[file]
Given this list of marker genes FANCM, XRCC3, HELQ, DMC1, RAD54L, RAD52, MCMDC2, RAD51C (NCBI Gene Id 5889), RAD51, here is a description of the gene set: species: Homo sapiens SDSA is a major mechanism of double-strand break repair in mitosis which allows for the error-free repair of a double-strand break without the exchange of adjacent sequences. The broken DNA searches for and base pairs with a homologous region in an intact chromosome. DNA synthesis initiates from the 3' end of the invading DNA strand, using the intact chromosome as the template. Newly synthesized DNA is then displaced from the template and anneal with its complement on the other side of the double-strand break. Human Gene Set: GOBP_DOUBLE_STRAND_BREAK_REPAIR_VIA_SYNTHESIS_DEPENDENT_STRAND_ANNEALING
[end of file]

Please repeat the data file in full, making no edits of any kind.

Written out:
Given this list of marker genes FANCM, XRCC3, HELQ, DMC1, RAD54L, RAD52, MCMDC2, RAD51C (NCBI Gene Id 5889), RAD51, here is a description of the gene set: species: Homo sapiens SDSA is a major mechanism of double-strand break repair in mitosis which allows for the error-free repair of a double-strand break without the exchange of adjacent sequences. The broken DNA searches for and base pairs with a homologous region in an intact chromosome. DNA synthesis initiates from the 3' end of the invading DNA strand, using the intact chromosome as the template. Newly synthesized DNA is then displaced from the template and anneal with its complement on the other side of the double-strand break. Human Gene Set: GOBP_DOUBLE_STRAND_BREAK_REPAIR_VIA_SYNTHESIS_DEPENDENT_STRAND_ANNEALING